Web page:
Britishvolt ‘actively working’ on stability amid reports of imminent collapse
Electric vehicle battery startup Britishvolt is on the verge of collapse, after reportedly running its cash pile dry.
The British firm, backed by London-listed mining giant Glencore, could enter administration as soon as Monday, the Financial Times first reported, citing people familiar with the matter.
The company, which has been developing a £3.8bn gigafactory in north-east England, has been in emergency fundraising talks for several weeks.
Britishvolt was reportedly trying to raise £200m or to sell the company outright, having undergone talks with India’s Tata Motors, which owns Jaguar Land Rover.
A Britishvolt spokesperson said: “We are aware of market speculation. We are actively working on several potential scenarios that offer the required stability. We have no further comment at this time.”
In August, the startup’s co-founder warned that it would not deliver any products from its £3.8bn gigafactory for another three years.
The gigafactory, which began construction last summer, had initially been anticipated to start battery production in late 2023.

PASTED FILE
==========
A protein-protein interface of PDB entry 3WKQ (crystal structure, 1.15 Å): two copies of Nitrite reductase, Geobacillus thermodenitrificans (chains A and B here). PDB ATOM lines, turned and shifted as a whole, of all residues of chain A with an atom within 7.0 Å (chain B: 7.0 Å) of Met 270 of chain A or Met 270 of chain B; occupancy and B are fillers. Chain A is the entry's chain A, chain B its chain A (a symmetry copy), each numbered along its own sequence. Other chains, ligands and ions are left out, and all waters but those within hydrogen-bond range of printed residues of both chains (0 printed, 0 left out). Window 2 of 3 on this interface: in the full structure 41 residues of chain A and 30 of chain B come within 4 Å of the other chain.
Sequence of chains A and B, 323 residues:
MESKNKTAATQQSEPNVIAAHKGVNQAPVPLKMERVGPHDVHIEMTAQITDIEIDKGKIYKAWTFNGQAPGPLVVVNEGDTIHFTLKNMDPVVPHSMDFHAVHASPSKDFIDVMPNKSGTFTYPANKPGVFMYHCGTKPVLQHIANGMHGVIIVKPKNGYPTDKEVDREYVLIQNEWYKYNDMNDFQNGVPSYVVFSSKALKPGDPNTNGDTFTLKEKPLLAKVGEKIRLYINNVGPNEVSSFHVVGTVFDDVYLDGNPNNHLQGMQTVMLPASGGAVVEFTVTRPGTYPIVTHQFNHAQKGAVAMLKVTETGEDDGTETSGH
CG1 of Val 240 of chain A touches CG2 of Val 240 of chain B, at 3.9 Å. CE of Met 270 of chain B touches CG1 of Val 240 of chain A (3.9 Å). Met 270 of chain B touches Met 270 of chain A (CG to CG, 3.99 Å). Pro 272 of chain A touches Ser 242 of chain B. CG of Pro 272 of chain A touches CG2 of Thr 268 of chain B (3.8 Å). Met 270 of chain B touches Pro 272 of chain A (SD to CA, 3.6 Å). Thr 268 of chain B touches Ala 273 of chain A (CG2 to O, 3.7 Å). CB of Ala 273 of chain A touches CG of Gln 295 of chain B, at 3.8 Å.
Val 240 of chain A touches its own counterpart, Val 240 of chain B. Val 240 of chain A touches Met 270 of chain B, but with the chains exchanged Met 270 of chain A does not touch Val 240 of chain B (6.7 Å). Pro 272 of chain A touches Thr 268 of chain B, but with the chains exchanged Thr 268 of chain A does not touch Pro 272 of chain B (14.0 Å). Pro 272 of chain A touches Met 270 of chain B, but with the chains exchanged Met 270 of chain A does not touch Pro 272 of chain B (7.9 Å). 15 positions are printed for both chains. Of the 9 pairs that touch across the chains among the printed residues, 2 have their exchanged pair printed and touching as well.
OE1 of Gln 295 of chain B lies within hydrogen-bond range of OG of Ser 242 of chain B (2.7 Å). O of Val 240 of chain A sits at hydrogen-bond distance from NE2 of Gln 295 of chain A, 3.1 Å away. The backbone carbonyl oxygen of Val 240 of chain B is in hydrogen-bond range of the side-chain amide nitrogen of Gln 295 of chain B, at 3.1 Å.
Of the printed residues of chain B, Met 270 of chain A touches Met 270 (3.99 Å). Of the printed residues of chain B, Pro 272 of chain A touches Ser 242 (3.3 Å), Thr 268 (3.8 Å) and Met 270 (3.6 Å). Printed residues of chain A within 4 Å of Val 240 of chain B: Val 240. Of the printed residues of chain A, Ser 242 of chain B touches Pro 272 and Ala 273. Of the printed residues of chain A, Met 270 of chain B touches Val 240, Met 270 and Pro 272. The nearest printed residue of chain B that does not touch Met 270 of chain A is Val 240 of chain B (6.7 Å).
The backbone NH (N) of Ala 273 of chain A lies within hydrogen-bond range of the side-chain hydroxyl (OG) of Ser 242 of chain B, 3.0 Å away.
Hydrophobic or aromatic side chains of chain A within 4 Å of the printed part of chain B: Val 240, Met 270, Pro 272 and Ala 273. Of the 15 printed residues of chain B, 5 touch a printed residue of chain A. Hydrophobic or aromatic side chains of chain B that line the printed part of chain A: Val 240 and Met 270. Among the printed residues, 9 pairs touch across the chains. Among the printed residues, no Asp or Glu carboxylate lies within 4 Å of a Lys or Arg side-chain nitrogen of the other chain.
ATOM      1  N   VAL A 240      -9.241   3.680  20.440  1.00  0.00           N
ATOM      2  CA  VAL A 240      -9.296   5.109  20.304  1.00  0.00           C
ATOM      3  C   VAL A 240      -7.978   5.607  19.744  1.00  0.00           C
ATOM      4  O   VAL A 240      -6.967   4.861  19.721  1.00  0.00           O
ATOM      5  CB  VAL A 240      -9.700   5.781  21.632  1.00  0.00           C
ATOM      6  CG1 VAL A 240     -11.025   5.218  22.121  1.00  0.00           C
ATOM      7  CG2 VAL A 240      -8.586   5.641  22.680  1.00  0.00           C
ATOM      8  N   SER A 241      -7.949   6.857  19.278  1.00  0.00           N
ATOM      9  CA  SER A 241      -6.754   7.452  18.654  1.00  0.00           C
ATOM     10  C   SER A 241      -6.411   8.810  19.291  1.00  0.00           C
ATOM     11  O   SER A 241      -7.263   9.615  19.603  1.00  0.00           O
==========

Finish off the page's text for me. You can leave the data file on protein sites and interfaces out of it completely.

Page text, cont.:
“The main facility will be delayed slightly into mid-2025,” former chief executive Orral Nadjari told the Financial Times at the time. “It does go hand-in-hand with the fact that we have inflation, we have recession, and we have geopolitical uncertainties.”
Battery makers face challenges
Battery cell manufacturers have endured torrid conditions this year – with supply chains difficulties and inflation eating into industry margins despite the increased demand for electric vehicles.
Earlier this year in May, Johnson Matthey offloaded its battery division to Australian specialist EV Metals in a £50m deal, amid concerns over returns in an increasingly saturated market.
Following today’s news, EV Metals told City A.M. that battery producers need to have a strong customer base and long-term supply chains of key materials to thrive.
Michael Naylor, managing director and chief executive of EV Metals Group said: “Battery cell manufacturers need secure, long term and transparent supplies of high purity chemicals and battery materials.
“They also need customers, namely electric vehicle manufacturers, with whom they have long term offtake agreements. Without both, battery cell manufacturers don’t have a business. They are only a technology company.”
He also revealed the company was “supportive of all players”, including Britishvolt, in the current ecosystem amid the transition to a greener future.
When approached for comment, a BEIS spokesperson said: “We are determined to ensure the UK remains one of the best locations in the world for automotive manufacturing as we transition to electric vehicles, while ensuring taxpayer money is used responsibly and provides best-value.
“We do not comment on speculation or the commercial affairs of private companies.”